JERUSALEM, (AFP) — When Sana, who comes from the West Bank city of Hebron, married her Jerusalem-born husband Mohammed 13 years ago, she never imagined their union would lead to a life of fear and hiding.
At first, their different residency permits — hers for the West Bank, his for Jerusalem — weren’t much of an issue. She could live with her husband in Arab east Jerusalem with a temporary permit, and movement between the city and the West Bank was still fairly easy.
But, with the outbreak of the second Palestinian uprising in 2000, travel restrictions gradually tightened until in 2003, Israel effectively stopped issuing Jerusalem residency permits to Palestinians in what caught Sana and Mohammed in an impossible bind.
Without an Israeli permit, Sana can’t live in Jerusalem with her husband and children. But if Mohammed moves to the West Bank, he risks losing his Jerusalem residency and all access to the city of his birth.
Palestinians say it has never been easy to get a residency permit to move from the West Bank to east Jerusalem.
But in 2003, as the intifada raged on, Israel passed an emergency measure which effectively ended the process of “family reunification”, citing security concerns.
Around the same time, Israel was also building a vast barrier through the West Bank which has since cut off most of Arab east Jerusalem from the rest of the occupied territories, making access to the Holy City without a permit even harder.
In 2005, when Sana’s permit ran out, she received an order expelling her from Jerusalem.
“Since then, I’ve been living illegally with my husband and children in Jerusalem,” the 31-year-old told AFP.
“I left Jerusalem for a short period, but then I snuck back in and began living in hiding with my husband and children, who have permits,” she said.
Her life, she says, has become a nightmare of constant fear. Turning the corner in a certain neighbourhood could bring her face-to-face with a security official who could send her back to Hebron, separating her from her children.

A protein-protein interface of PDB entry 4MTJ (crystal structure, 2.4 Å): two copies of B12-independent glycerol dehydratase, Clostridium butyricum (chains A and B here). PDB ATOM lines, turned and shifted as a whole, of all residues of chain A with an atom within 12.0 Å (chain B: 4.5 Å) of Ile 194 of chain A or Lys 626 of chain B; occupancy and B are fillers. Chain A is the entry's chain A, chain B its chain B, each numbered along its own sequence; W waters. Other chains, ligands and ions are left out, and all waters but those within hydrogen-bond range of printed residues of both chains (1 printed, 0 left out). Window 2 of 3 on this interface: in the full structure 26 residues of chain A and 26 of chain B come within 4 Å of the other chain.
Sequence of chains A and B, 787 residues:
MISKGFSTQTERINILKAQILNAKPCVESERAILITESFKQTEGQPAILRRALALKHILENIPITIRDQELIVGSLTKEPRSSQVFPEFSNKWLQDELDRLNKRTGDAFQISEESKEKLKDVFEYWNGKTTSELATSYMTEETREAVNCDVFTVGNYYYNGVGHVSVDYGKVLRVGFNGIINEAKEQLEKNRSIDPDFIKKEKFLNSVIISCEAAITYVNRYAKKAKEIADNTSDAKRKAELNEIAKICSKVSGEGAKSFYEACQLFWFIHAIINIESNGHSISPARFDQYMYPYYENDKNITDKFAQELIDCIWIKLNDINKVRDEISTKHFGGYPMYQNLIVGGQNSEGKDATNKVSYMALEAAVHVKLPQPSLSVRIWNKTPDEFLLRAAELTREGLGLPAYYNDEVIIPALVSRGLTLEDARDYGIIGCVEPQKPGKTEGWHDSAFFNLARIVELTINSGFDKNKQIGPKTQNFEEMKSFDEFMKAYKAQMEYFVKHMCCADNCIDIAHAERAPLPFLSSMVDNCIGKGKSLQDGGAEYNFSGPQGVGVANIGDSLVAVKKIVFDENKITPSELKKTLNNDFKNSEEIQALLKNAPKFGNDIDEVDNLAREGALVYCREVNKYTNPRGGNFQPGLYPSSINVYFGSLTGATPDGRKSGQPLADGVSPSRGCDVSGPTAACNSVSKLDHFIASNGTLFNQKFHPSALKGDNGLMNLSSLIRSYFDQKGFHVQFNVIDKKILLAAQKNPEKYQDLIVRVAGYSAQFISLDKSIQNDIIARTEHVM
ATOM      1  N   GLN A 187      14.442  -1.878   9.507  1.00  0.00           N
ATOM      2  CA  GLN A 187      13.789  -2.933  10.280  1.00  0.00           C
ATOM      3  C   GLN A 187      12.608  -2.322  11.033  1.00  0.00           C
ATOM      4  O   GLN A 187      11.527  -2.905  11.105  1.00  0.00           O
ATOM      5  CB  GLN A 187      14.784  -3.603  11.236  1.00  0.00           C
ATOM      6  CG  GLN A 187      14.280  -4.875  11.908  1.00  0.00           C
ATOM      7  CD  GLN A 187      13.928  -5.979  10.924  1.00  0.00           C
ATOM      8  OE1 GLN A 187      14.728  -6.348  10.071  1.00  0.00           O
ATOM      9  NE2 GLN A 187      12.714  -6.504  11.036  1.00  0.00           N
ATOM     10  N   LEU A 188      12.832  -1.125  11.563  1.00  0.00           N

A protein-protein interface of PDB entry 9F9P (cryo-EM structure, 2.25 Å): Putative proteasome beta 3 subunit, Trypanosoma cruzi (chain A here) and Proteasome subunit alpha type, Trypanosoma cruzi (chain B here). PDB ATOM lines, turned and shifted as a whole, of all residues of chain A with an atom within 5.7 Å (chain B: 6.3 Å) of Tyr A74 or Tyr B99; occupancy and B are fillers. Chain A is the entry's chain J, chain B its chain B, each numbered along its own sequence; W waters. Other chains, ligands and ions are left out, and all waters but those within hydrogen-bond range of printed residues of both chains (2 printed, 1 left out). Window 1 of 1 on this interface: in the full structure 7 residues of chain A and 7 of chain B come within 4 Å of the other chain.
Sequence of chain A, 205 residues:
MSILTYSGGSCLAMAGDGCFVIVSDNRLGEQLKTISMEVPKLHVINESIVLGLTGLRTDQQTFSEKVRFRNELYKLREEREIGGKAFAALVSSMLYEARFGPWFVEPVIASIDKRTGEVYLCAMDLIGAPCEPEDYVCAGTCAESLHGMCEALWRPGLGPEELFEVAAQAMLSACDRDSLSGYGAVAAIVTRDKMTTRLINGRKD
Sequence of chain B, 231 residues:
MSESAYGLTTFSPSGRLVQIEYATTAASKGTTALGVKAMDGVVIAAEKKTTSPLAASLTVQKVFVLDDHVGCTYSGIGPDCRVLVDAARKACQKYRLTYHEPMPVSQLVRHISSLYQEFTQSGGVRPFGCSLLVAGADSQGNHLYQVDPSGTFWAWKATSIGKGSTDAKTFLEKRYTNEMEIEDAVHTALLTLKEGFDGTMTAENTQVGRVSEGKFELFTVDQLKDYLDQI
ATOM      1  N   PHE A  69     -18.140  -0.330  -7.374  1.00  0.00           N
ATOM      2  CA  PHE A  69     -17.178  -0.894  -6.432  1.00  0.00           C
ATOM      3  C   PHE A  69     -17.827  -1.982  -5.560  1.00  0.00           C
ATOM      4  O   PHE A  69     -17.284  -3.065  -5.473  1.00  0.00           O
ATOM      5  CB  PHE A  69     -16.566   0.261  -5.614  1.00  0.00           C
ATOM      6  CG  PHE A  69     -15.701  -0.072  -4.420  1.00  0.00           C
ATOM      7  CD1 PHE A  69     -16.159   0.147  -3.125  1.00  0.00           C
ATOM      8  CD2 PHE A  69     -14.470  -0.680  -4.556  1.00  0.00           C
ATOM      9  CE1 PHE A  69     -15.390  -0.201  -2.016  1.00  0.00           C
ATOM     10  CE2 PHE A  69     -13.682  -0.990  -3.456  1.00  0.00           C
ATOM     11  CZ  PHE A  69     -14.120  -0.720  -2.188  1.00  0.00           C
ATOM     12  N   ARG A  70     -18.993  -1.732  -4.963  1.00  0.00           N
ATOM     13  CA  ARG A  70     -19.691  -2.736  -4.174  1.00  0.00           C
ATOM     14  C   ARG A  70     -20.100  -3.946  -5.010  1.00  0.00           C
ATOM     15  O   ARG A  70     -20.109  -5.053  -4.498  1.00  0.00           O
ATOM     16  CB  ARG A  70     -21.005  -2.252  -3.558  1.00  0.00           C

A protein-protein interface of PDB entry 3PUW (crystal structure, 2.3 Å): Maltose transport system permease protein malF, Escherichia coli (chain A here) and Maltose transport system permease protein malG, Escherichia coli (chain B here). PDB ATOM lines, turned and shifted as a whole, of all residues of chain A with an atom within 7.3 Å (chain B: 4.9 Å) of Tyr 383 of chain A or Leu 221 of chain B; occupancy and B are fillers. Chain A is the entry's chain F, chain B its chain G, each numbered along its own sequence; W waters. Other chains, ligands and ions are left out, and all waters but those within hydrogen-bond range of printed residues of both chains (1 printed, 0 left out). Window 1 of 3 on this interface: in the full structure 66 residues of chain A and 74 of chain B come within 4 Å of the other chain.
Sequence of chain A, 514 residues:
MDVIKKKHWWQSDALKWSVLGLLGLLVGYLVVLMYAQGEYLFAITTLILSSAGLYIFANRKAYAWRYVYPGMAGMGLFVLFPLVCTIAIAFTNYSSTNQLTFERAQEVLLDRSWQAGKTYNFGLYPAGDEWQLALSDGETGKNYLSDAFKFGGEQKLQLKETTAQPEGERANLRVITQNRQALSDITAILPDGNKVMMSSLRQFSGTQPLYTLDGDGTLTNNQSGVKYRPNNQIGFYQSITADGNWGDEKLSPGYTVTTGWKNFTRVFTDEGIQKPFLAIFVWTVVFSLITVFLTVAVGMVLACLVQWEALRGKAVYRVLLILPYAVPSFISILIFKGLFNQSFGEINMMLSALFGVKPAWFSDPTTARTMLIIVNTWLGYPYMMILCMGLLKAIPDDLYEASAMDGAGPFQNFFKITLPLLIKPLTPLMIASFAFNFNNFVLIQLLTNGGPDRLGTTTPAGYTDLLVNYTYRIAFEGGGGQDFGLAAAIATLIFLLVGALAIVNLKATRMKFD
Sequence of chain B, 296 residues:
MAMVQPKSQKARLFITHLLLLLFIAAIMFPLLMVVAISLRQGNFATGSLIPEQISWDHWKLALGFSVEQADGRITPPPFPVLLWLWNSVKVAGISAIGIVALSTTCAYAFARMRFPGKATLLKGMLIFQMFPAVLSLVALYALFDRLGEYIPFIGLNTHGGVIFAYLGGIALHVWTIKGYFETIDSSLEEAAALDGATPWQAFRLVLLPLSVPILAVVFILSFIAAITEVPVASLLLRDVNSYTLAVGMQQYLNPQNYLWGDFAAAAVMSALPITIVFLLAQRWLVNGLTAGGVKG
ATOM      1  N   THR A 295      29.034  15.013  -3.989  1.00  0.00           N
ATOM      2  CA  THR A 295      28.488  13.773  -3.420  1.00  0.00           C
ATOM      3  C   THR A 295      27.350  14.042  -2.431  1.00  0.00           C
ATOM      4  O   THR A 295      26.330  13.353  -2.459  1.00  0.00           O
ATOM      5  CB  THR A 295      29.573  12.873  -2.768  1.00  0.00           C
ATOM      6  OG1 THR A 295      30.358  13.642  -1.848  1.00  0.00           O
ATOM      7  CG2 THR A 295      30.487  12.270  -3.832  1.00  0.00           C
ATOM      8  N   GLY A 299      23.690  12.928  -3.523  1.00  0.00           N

“I barely leave the house,” she told AFP. “I only go out to go to the doctor or to meet my children’s teachers. When I’m near an area with police or soldiers, I feel terrified.
“I’m constantly worried — afraid that the police will raid our neighbourhood and find me in the house and arrest me, expel me and keep me from my children,” she said.
Hassan Jabareen, the founder of Arab-Israeli rights group Adalah, says the situation for people in Sana’s position has worsened dramatically since 2003.
“A law was passed that prevents Israeli citizens from living as a family if they marry Palestinians from the occupied territories or citizens of Iran, Iraq, Syria or Lebanon,” he explained.
“The situation now is much worse than in the past. We petitioned the Supreme Court years ago but have yet to receive a ruling.”
The emergency legislation has never been repealed and this past week, Israel’s cabinet extended it for a further six months at the request of Interior Minister Eli Yishai.
The legislation affects two groups: Arab-Israelis married to Palestinians from the West Bank or Gaza, and Jerusalem residents who marry spouses without permission to live in the city.
In a 2006 report, Israeli rights group B’Tselem found that Israel had refused to process more than 120,000 requests for family reunification. The group accused Israel of using the policy “to prevent the further increase of the Arab population in Israel in order to preserve the Jewish character of the state.”
For Sana, the policy has meant missing both happy and sad family moments, including when her mother became sick with the cancer that would eventually kill her.
“I didn’t go to visit her when she was ill with liver cancer because I feared losing my children if I couldn’t come back from Hebron. I only went when she died,” she said.
“My brothers got married and I couldn’t go to their weddings. And when my father was admitted to hospital a month ago, I also didn’t go to visit. He died a week ago and I only went on the day of his death. It was devastating.”
She snuck back into Jerusalem by taxi, using back roads that are regularly patrolled by Israeli troops.
“On the way back I was feeling two things — sorrow over my father’s death and fear at the thought the soldiers might shoot at us,” she admitted.
For Bethlehem-born Huda, 33, the life described by Sana is a familiar one.
She married her husband in Jerusalem 16 years ago, and was initially issued a yearly residency permit that allowed her to stay in the city.
But 10 years later, her husband was convicted by an Israeli court for his activities with the Palestinian political group Fatah and sentenced to five years in jail prison.
“They stopped issuing my permit and instead issued an order expelling me,” she said.
Since then, Huda has been living illegally in Jerusalem, and speaks of having to “smuggle” herself back home after rare trips to Bethlehem to see her family.
“One time I was with a group of women in the mountains and we ran into an army patrol. They forced us to go back to Bethlehem… and they mocked us as we walked back, making herding noises like we were sheep.”
Like Sana, she has been forced to keep her distance from her West Bank hometown.
“I don’t visit my family except in cases of serious illness or a death because I know what I will face on the road. It’s tragic, my family lives 20 minutes away by car and I can’t visit them,” she said.
“We live isolated. Neither my brothers nor my sisters visit us, whether the occasion is happy or sad.”